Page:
That’s the message from Francesca Hutcheson, tax director at Dyke Yaxley Chartered Accountants, in Shrewsbury and Telford.
“Anyone listening to the Chancellor Rishi Sunak could be forgiven for thinking there was not much in the way of tax changes for individuals and businesses.
“The statement instead focused heavily on plans for the UK’s economic recovery, including investment in infrastructure, further support for the NHS, and households on the lowest incomes.”
But Francesca said the tax system had still seen major changes recently with two substantial tax measures already announced this year.
“The increase in Corporation Tax from April 2023 was put forward in the Spring Budget and the new Health and Social Care Levy – an increase in the effective National Insurance and Dividend tax rates – was announced in September.”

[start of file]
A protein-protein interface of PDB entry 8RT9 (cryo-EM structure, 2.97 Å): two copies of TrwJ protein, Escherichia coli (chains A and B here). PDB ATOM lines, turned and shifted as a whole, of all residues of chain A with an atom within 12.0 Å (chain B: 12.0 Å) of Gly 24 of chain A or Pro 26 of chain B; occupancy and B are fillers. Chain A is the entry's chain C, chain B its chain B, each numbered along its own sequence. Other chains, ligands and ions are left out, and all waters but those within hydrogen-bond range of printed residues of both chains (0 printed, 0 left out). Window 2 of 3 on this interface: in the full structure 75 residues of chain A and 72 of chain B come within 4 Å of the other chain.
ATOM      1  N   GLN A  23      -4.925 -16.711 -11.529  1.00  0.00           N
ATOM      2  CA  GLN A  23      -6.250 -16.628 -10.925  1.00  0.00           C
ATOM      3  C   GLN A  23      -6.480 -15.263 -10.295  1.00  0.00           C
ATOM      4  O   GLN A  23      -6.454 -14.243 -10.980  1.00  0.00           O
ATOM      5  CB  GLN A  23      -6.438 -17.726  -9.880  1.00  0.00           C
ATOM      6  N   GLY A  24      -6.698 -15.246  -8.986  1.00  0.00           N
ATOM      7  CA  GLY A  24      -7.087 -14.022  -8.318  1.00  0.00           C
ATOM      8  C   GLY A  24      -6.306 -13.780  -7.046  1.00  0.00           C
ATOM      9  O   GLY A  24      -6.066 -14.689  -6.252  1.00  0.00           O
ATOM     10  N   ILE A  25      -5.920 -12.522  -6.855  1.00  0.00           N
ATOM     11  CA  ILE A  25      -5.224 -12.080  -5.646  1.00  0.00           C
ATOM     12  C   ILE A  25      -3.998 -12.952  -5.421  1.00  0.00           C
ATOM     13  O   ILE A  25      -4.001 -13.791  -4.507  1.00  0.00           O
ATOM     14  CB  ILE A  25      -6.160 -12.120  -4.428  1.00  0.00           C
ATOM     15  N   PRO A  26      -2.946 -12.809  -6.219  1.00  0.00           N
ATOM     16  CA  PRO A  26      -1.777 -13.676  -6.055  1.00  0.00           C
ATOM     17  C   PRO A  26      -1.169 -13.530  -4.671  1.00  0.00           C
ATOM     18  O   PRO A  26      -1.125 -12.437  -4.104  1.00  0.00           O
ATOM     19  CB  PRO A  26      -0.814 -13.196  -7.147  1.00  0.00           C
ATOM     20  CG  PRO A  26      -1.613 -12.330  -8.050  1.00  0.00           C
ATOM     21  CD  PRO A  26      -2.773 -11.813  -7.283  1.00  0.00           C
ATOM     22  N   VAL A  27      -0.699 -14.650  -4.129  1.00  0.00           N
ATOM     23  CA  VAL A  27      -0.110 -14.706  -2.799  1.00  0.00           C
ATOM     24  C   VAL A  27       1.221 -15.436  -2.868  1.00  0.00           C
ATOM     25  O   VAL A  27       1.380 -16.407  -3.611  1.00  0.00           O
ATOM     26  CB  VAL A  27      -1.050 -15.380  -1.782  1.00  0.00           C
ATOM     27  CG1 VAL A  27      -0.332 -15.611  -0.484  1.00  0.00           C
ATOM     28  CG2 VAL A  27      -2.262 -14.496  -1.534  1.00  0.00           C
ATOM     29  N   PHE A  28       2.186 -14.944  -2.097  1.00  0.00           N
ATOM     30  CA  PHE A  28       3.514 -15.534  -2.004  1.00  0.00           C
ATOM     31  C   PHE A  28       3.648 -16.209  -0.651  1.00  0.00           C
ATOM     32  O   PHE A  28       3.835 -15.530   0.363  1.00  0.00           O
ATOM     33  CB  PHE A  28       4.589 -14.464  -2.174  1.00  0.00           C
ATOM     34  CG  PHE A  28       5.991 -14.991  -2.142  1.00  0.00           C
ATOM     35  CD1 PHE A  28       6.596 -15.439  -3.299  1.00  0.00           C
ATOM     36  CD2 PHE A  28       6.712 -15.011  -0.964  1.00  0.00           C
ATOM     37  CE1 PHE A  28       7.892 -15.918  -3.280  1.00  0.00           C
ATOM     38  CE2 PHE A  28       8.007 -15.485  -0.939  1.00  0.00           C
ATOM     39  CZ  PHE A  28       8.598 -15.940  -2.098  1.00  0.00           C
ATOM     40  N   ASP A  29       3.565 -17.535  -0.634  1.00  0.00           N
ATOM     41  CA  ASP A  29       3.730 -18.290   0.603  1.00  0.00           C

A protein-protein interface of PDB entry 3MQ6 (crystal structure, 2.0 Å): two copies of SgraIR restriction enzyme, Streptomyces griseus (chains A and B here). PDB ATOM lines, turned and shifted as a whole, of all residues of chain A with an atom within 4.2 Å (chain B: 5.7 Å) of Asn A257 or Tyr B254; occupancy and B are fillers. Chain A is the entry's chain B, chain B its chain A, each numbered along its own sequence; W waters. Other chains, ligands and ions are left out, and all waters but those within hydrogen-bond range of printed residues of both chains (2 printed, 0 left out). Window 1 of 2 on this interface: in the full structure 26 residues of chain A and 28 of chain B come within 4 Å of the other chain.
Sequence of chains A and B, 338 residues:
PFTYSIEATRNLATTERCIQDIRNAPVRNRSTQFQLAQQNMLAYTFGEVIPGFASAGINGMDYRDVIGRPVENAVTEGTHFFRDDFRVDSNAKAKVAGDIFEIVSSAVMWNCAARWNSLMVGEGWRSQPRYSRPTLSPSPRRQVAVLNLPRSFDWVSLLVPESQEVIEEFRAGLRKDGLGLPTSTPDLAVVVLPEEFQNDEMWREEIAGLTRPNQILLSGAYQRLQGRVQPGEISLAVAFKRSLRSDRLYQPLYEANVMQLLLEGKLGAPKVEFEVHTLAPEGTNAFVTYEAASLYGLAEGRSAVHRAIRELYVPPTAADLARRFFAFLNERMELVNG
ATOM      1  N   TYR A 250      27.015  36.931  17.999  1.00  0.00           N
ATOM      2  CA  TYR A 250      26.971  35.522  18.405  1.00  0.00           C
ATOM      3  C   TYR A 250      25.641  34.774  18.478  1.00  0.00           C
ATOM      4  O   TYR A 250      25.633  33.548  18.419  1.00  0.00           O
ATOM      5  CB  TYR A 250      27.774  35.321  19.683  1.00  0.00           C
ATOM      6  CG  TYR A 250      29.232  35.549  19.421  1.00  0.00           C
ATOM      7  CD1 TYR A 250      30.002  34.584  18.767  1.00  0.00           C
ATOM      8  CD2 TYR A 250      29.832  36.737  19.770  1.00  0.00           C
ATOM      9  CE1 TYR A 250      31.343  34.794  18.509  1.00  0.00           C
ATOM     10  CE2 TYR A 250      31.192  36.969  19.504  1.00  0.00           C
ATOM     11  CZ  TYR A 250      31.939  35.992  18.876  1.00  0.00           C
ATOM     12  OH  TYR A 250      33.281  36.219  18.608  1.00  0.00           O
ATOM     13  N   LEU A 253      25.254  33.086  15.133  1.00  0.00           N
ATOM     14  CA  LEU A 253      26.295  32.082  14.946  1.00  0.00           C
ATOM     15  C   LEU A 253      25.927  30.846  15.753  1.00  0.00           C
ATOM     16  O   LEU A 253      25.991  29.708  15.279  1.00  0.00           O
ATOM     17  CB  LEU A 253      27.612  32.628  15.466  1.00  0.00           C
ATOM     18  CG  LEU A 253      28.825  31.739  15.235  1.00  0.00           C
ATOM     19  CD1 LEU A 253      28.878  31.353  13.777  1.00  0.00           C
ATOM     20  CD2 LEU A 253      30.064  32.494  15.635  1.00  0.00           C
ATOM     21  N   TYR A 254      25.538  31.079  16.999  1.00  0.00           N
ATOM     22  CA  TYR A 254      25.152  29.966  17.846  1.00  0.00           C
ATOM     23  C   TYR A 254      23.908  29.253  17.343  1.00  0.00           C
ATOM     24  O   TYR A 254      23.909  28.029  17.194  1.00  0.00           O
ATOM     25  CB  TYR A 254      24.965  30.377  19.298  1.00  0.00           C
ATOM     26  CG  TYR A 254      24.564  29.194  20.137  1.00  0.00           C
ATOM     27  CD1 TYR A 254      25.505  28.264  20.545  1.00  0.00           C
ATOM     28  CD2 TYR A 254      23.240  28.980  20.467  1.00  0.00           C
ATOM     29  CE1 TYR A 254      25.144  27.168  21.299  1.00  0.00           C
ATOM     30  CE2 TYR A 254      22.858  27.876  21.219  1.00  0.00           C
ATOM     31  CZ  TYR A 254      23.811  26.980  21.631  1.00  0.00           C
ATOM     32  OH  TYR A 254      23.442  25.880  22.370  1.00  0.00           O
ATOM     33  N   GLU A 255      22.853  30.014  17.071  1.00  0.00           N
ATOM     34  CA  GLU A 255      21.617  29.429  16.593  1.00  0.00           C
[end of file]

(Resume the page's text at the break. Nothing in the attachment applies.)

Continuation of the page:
Francesca said many individuals would be relieved that Capital Gains and Inheritance Tax remained largely untouched, and that higher rate pensions tax relief had survived another Budget.
“Arguably though, the Chancellor’s best tax raising measure over the last 18 months has been the continued speculation around potential changes to capital taxes.
“Thanks to this uncertainty, we have seen a number of business sales and solvent liquidations happening among our clients, and there was a real frenzy in the run-up to the Budget to get deals completed before the Chancellor presented his speech.”
She said the extension of the £1 million Annual Investment Allowance through to April 2023 would be welcomed by capital intensive businesses, and that firms in the retail and hospitality sectors would be pleased with the further support from business rates reliefs.
“So did this Budget fall flat? Not quite. Producers of sparkling wine will be celebrating the sensible reform of the overly-complex alcohol duty system.
“Taxes on red wine, sherry and port are set to rise, but sparkling wines will now pay the same duty as still wines of equivalent strength.”